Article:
$k^{n}$ to $k^{2n-1}$ we send coordinates equal to $n$ to $n$ and for the rest let the coordinate be equal to $i$, then we send it either to $2n-i$ or $i$. So in this mapping a point can have one to $2^{k}$ colourings. When we go from $k^{n}$ to $k^{2n}$ let the coordinate be equal to $i$, then we send it either to $2n-i$ or $i$. So in this mapping each point has  $2^{k}$ colourings. In both of these colourings the preimage of a geometric line is a combinatorial line. So a combinatorial line free colouring becomes a geometric line free coloring and we get $M(2k-1,r)$ and $M(2k,r)$ are both greater than or equal to $HJ(k,r)$. We can then use this lower bound for $HJ(k,2)$, $2^{k}/k^{2}$This improves on the previous method of computing the $M(k,r)$ It also improves the previous lower bound for $M(k,2)$ from $2^{k/4}/3(k^{4})$ to $2^{k/2-3}/(k/2)^{2}$ if k is even, $2^{k/2-3}/(k+1/2)^{2}$ if k is odd. The previous method the sum of the squares of the coordinates and looked for sequences free of quadratic progressions $\cite{beck}$.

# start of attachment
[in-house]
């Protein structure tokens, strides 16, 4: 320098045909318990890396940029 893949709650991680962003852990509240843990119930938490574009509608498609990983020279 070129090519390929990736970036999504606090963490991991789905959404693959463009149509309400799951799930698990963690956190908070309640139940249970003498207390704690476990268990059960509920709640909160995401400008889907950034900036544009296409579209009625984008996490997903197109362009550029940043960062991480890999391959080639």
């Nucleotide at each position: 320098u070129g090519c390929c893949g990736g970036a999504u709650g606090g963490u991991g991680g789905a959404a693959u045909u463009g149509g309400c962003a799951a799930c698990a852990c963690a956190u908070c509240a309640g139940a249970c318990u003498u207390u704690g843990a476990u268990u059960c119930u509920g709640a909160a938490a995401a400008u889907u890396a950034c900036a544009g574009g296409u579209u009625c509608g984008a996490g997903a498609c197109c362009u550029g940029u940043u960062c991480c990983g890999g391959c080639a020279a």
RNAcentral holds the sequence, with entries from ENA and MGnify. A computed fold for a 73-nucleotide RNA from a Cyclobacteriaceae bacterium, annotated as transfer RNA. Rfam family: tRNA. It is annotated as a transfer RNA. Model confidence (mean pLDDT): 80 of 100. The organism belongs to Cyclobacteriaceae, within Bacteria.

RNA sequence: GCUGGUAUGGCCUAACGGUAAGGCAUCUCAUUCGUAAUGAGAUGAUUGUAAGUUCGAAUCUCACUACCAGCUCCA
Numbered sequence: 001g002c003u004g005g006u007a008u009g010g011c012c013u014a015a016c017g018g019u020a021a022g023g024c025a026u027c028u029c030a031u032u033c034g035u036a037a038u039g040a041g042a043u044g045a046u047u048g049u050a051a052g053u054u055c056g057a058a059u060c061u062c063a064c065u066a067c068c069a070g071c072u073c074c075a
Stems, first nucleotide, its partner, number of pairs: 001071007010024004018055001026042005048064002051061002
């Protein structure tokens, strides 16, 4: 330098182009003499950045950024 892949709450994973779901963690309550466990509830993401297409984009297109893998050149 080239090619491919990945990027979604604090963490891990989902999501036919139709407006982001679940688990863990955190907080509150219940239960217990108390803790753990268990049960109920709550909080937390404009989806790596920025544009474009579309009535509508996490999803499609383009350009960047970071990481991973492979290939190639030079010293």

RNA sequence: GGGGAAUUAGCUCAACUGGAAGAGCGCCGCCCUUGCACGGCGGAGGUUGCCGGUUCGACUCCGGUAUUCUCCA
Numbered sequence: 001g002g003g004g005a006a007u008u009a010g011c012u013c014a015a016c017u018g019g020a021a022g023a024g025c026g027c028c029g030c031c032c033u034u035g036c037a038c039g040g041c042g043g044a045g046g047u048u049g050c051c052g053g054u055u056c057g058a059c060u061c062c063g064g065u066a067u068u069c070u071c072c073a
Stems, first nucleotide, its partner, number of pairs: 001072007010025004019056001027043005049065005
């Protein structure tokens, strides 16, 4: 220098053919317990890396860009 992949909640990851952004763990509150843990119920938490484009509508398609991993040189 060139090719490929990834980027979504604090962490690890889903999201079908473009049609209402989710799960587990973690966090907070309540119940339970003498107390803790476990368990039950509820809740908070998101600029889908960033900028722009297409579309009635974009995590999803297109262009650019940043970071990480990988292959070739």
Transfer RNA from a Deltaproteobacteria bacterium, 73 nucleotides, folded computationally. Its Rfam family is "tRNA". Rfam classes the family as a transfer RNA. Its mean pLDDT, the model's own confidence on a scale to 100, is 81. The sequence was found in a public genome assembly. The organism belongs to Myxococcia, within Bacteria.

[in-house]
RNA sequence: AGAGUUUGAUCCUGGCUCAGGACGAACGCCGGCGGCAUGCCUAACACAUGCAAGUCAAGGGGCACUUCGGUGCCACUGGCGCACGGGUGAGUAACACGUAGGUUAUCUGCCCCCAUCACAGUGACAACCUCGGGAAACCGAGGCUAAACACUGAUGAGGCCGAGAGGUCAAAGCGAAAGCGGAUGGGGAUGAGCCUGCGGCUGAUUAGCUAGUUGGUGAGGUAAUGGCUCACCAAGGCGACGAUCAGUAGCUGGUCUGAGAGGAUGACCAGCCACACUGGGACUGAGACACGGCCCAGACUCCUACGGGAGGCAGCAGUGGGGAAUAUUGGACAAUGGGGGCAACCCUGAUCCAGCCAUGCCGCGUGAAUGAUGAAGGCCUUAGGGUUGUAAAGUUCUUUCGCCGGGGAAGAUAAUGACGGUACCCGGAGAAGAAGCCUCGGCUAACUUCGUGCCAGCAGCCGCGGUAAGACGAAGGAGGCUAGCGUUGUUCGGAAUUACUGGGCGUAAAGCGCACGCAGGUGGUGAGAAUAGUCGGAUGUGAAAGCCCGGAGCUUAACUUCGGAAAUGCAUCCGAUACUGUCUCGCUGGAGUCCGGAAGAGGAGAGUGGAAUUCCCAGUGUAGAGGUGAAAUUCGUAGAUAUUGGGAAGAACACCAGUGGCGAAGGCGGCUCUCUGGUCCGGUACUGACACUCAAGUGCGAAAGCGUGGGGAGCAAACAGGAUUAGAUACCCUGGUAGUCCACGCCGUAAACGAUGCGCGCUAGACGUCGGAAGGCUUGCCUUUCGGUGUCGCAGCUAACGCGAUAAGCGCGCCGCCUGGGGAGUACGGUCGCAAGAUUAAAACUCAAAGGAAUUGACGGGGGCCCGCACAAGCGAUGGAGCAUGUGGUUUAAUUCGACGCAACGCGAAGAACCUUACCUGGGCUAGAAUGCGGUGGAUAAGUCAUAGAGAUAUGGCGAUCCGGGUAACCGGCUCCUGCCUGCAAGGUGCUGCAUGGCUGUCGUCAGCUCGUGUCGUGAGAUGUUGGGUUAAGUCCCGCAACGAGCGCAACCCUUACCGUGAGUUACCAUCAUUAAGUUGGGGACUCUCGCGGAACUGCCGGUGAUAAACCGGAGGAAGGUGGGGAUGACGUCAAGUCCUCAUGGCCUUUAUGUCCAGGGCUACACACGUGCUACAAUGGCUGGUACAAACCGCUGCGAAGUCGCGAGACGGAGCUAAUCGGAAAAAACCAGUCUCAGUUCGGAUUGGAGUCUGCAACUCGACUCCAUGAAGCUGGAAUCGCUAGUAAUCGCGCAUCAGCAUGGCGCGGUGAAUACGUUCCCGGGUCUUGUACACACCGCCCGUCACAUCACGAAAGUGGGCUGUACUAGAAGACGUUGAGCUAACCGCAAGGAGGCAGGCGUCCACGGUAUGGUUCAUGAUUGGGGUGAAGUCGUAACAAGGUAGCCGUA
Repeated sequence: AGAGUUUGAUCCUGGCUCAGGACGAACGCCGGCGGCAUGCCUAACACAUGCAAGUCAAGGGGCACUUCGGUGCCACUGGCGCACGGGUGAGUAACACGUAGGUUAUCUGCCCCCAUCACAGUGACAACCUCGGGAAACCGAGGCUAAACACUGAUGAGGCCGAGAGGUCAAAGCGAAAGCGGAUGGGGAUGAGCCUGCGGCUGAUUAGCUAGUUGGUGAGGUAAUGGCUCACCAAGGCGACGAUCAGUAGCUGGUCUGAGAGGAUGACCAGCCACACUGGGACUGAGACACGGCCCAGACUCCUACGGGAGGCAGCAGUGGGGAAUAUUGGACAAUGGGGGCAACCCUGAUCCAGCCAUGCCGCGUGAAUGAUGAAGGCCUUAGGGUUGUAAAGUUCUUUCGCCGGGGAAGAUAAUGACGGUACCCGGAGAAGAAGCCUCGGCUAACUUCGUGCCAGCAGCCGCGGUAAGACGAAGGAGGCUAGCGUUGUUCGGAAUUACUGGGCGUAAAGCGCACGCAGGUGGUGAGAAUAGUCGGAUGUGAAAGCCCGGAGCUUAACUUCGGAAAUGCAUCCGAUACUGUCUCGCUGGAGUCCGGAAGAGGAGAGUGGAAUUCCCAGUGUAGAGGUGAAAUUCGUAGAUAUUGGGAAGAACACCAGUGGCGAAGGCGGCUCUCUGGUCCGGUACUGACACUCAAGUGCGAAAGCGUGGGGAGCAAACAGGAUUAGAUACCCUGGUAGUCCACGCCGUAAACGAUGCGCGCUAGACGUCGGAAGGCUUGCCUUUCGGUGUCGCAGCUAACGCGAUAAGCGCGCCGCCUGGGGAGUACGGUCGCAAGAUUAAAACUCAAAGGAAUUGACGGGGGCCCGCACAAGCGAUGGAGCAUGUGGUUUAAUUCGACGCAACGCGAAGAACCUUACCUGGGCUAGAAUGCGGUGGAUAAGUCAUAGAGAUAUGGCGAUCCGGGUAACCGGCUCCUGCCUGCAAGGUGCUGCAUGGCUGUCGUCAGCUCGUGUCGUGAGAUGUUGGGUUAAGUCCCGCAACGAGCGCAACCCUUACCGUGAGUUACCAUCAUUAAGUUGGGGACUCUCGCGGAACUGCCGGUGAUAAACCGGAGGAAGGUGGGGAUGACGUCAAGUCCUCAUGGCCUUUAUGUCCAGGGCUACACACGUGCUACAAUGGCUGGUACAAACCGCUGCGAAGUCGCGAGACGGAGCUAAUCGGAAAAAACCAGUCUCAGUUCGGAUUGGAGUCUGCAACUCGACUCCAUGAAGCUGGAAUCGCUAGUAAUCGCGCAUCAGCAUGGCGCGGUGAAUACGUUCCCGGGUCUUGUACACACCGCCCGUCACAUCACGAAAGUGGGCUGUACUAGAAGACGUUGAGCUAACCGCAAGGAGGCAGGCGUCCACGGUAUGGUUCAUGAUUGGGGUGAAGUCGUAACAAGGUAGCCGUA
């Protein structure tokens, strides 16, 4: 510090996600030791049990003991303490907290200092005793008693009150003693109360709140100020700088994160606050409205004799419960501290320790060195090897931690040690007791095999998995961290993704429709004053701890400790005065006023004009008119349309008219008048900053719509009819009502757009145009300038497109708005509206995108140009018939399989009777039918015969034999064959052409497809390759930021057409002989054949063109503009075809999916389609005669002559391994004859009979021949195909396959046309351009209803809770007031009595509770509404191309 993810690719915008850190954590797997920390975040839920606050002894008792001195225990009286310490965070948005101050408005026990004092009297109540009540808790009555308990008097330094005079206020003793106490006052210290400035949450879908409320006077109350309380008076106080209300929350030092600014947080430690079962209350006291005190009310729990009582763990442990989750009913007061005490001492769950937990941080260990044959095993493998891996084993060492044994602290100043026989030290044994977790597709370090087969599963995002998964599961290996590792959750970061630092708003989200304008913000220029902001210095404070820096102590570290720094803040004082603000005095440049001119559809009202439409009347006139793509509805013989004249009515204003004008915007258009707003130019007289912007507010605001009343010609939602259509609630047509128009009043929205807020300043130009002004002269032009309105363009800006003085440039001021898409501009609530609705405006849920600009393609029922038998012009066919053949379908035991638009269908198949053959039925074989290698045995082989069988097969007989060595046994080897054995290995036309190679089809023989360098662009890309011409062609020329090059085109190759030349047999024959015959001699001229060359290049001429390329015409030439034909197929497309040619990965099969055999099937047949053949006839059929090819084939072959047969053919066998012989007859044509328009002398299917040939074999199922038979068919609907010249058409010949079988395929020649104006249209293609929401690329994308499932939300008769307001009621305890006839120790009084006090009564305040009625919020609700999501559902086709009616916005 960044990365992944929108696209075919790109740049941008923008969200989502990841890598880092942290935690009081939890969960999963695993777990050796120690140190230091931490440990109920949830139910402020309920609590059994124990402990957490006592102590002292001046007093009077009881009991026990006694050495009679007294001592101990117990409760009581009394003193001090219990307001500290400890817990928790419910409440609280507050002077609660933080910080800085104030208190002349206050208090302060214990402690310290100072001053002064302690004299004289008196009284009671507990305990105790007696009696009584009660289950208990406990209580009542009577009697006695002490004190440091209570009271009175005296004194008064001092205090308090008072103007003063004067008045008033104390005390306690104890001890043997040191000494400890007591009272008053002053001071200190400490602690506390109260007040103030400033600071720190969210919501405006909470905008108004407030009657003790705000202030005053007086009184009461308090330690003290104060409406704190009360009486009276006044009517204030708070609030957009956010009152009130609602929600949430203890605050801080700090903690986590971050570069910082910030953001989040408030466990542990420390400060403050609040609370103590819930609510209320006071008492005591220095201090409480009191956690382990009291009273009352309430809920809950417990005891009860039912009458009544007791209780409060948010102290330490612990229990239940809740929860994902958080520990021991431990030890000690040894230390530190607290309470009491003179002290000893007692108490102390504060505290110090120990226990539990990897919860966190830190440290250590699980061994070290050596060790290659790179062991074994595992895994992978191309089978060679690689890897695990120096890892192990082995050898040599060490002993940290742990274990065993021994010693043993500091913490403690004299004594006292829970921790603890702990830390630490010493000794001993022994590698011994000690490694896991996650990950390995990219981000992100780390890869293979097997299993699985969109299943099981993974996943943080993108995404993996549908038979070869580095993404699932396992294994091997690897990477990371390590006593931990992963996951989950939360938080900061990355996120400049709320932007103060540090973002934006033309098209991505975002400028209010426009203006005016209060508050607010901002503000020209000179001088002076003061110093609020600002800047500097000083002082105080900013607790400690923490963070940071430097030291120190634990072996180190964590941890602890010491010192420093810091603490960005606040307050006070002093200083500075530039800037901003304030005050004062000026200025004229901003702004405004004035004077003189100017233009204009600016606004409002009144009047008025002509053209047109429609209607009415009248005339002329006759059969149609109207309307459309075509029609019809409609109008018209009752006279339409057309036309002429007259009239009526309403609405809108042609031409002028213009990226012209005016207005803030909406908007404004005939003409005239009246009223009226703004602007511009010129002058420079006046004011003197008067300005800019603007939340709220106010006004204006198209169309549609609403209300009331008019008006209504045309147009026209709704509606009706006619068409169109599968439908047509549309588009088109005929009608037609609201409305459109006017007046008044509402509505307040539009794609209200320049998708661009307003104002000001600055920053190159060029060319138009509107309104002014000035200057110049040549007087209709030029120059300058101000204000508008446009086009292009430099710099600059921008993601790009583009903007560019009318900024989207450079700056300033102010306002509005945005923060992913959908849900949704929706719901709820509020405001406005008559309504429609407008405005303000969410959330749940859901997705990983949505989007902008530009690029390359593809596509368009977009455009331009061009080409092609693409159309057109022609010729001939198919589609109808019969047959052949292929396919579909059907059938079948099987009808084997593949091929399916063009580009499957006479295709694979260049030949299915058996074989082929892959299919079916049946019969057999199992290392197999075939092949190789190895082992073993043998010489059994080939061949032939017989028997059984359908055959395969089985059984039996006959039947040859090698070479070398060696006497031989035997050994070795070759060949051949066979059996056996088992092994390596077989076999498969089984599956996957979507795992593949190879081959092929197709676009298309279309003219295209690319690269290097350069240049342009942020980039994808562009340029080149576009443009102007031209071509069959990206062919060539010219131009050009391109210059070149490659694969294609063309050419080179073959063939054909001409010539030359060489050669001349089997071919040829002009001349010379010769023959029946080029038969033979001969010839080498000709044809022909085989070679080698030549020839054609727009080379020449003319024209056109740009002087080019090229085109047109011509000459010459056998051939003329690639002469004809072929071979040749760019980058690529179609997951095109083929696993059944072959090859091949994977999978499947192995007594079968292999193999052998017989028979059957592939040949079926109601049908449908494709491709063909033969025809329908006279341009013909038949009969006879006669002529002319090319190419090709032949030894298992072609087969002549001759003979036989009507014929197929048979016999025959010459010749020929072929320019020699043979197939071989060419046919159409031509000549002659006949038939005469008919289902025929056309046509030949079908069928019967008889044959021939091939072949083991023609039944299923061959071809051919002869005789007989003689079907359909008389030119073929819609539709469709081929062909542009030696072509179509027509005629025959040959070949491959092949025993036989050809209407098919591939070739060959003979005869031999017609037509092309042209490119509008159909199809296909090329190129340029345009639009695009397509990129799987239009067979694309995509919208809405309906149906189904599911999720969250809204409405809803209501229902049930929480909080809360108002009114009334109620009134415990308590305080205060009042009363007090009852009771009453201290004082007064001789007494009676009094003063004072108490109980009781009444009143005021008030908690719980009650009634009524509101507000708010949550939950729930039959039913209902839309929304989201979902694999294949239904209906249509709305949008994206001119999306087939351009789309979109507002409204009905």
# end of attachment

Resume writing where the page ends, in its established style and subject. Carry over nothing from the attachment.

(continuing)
Revision as of 07:55, 28 July 2009

\section{The coloring Hales-Jewett problem}\label{coloring-sec}

The Hales-Jewett theorem states that for every $k$ and every $r$ there exists an $n = HJ(k,r)$ such that if you colour the elements of $[k]{}^n$ with $r$ colours, then there must be a combinatorial line with all its points of the same colour.

This is a consequence of the Density Hales-Jewett theorem, since there must be a set of density at least $r^{-1}$ of elements of $[k]{}^n$ all of whose elements have the same colour. It also follows from the Graham-Rothschild theorem [\cite{}]. By iterating the Hales-Jewett theorem, one can also show that one of the colour classes contains an $m$-dimensional combinatorial subspace, if $n$ is sufficiently large depending on $k$, $r$ and $m$.

A related idea is that of the Van der Waerden number $W(k,r)$ [\cite{waerden}], which is the length of the longest sequence $1,2,\ldots,n$ which can be $r$-coloured without a monochromatic arithmetic progression of length $k$. These numbers were used in this project to construct $r$-colourings of $[k]{}^m$ without combinatorial lines, and so provide new lower bounds for $HJ(k,r)$. This method is not new but the lower bounds appear to be new \cite{beck},\cite{shelah}.